Last week, the multinational sportswear brand unveiled what he calls BILL, or the Bot Initiated Longevity Lab. BILL is a ‘robot-augmented’ system powered by Kuka, the industrial robot maker behind such eye-catching technologies as the University of Naples’ bartender robot and Moscow’s finger-breaking chess robot. Using recycled polyester patches, water-based cleaning products and movements inspired by old-fashioned shoe repair, BILL is able to repair and refresh a range of the most popular shoe styles from Nike.
The restoration begins with a Nike employee (or “store athlete”) loading the shoe into the robot. The system proceeds to create a 3D digital model of the shoe while noting areas requiring repair or cleaning. If the upper of the shoe (the “upper”) needs repair, the shoe owner can select the patches they want to complement the worn material. The robot then gets to work cleaning the shoe’s upper, sidewalls and outsole before applying patches where needed. Then store athletes can manually add new liners and laces made from recycled materials.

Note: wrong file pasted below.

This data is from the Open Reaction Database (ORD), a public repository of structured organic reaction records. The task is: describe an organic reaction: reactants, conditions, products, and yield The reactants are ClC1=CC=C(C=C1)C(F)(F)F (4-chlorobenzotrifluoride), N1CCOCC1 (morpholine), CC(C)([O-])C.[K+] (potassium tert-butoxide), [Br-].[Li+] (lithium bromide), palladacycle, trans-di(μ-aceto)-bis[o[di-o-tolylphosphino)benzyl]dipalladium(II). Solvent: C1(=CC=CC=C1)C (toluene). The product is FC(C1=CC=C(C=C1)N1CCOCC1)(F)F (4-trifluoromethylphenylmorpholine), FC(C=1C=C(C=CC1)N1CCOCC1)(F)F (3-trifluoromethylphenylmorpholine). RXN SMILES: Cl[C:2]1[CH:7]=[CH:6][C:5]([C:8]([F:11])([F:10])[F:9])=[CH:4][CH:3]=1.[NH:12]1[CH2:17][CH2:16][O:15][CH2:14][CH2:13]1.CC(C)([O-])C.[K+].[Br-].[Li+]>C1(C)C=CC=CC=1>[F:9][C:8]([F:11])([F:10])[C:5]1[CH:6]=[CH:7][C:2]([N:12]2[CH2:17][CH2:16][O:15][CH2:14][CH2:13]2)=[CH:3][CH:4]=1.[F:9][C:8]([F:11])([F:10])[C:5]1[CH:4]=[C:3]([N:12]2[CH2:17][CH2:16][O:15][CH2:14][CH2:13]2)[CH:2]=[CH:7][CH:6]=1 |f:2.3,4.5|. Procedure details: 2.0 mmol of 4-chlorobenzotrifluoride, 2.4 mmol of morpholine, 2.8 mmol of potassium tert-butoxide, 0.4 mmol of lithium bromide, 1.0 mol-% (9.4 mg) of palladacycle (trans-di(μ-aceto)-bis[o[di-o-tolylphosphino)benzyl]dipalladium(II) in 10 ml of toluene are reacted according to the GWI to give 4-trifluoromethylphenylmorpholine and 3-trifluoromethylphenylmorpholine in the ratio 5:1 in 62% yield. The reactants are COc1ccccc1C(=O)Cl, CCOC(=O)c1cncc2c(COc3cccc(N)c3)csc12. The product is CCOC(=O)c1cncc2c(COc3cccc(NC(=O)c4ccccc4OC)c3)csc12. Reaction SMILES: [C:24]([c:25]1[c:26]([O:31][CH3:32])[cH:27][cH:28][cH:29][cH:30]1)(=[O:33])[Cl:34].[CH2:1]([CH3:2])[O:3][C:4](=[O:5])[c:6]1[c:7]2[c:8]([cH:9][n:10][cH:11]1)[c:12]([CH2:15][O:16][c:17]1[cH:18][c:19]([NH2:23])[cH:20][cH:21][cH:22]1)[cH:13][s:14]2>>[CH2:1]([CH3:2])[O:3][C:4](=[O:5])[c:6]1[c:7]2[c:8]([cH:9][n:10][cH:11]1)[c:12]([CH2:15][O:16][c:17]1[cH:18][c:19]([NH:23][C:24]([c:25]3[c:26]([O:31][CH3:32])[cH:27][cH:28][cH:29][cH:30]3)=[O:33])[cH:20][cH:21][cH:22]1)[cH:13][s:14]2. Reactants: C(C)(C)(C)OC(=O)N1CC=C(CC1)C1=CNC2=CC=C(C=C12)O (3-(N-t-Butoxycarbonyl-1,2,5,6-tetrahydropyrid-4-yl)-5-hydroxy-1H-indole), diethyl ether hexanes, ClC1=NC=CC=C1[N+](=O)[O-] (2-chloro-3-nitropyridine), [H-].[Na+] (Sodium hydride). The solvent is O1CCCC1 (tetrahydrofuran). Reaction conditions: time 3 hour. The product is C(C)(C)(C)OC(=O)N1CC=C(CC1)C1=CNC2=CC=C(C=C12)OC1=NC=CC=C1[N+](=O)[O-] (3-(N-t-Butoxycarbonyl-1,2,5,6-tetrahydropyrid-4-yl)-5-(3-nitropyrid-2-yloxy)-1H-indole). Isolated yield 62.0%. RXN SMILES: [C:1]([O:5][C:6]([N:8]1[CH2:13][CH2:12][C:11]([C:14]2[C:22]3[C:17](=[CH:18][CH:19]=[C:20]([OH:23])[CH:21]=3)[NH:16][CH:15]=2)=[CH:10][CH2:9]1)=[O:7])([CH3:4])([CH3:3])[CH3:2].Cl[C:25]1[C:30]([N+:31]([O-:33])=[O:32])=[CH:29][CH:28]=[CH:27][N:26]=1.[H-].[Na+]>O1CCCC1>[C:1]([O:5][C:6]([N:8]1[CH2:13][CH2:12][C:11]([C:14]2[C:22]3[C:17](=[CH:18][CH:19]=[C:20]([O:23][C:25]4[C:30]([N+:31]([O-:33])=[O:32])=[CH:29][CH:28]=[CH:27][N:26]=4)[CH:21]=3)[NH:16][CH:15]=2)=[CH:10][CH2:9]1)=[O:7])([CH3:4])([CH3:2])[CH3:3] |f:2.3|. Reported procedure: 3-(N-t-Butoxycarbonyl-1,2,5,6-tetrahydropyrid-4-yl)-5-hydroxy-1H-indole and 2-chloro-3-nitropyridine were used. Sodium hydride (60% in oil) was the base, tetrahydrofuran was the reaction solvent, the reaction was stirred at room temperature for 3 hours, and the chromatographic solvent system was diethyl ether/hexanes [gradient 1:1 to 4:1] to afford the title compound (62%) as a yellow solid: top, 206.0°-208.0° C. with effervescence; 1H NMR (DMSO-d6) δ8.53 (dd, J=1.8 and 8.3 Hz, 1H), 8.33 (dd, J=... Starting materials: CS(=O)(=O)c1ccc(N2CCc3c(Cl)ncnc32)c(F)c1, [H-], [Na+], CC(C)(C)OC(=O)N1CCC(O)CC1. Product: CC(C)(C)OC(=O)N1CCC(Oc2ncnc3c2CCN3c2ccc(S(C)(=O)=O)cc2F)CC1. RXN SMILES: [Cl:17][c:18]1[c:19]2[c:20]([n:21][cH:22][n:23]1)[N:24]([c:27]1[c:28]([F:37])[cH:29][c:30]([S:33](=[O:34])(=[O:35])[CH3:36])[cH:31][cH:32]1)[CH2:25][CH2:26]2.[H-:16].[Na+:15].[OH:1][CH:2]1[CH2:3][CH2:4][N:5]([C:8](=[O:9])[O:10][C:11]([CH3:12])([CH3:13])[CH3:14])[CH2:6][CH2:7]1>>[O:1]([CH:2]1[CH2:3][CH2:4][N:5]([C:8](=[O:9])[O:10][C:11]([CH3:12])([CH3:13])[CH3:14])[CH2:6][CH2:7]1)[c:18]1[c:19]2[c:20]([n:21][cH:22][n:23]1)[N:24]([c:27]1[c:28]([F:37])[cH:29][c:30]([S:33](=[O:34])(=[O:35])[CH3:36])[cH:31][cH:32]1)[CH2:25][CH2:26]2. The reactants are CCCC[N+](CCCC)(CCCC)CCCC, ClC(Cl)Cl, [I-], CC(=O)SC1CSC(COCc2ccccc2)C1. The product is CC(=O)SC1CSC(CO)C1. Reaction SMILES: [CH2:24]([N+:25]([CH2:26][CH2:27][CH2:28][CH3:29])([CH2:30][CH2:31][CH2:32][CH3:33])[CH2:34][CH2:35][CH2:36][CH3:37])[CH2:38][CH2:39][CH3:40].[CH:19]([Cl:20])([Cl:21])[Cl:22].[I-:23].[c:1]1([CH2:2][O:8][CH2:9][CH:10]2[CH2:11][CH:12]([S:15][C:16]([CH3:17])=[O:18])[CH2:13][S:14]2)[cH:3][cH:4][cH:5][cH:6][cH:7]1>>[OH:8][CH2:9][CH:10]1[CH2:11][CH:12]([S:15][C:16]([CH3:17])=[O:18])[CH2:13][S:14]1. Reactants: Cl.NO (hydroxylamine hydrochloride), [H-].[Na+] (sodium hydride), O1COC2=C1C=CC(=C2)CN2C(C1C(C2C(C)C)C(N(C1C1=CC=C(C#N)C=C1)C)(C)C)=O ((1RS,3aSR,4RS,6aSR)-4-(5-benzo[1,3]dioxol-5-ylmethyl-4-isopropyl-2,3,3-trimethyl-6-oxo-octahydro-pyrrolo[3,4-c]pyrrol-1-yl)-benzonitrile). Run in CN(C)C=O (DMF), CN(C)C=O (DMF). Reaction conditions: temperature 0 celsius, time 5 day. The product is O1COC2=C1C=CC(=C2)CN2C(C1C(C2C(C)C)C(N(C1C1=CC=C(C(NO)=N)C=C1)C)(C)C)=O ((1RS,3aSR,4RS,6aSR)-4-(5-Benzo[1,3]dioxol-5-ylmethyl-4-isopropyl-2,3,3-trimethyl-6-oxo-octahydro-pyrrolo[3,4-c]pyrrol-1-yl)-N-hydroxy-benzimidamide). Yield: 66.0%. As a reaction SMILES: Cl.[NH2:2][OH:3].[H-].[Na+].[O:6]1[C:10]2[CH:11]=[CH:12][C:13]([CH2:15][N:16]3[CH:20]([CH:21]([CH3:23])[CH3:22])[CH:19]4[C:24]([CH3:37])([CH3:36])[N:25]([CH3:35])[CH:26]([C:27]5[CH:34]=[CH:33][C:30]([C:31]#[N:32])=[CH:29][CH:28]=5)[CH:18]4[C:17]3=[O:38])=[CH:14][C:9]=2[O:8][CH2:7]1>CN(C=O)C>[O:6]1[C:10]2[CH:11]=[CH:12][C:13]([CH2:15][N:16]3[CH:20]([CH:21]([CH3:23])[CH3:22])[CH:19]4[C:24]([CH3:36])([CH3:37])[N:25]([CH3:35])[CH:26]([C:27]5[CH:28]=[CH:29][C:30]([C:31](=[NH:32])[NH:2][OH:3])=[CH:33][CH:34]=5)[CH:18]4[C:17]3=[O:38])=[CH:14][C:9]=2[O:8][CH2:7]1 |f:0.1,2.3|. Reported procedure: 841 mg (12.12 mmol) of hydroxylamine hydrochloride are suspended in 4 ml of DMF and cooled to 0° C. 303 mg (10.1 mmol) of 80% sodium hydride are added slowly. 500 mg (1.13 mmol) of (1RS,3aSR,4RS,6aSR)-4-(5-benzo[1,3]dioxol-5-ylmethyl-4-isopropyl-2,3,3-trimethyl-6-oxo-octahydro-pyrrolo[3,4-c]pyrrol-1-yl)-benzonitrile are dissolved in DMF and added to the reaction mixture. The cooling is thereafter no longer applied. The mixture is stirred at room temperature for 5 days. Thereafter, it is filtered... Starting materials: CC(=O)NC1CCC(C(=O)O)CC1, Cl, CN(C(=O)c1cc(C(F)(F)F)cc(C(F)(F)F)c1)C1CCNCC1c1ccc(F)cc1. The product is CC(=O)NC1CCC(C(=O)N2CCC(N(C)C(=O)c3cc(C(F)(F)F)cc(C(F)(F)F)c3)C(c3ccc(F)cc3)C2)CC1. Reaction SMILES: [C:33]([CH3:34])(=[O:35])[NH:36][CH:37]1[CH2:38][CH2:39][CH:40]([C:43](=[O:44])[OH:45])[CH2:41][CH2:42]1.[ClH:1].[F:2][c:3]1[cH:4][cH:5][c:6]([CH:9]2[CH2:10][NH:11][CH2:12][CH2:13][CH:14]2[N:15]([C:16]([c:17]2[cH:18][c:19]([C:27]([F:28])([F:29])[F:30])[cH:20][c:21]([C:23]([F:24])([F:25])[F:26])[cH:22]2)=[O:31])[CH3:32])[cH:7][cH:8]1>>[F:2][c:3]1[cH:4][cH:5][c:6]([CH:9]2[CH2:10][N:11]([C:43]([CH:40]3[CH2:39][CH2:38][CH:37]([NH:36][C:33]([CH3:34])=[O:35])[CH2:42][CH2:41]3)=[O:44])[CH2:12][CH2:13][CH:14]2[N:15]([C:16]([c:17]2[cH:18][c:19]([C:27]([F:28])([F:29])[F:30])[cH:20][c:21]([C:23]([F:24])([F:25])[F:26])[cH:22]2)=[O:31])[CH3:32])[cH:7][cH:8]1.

The process takes about 45 minutes per pair. BILL can currently repair and clean the Air Force 1, Air Jordan 1, Nike Dunks, and Space Hippie 01, expensive and often collectible sneakers whose owners are most likely to seek longevity protection services like those from BILL. Nike is showcasing BILL at Nike Town London, its four-storey store in the UK, where it will offer the system’s services free of charge.
BILL is Nike’s latest initiative for more environmentally friendly product practices. Before BILL, there was the brand’s Refurbished line as well as its recycling and donation program. All three are part of Nike Go to zero mission, which aims to achieve zero waste and zero carbon emissions at some eventual and undisclosed time – a lofty if not vague goal, despite the brand’s apparent appearance refusal to address other controversial aspects of its supply chain.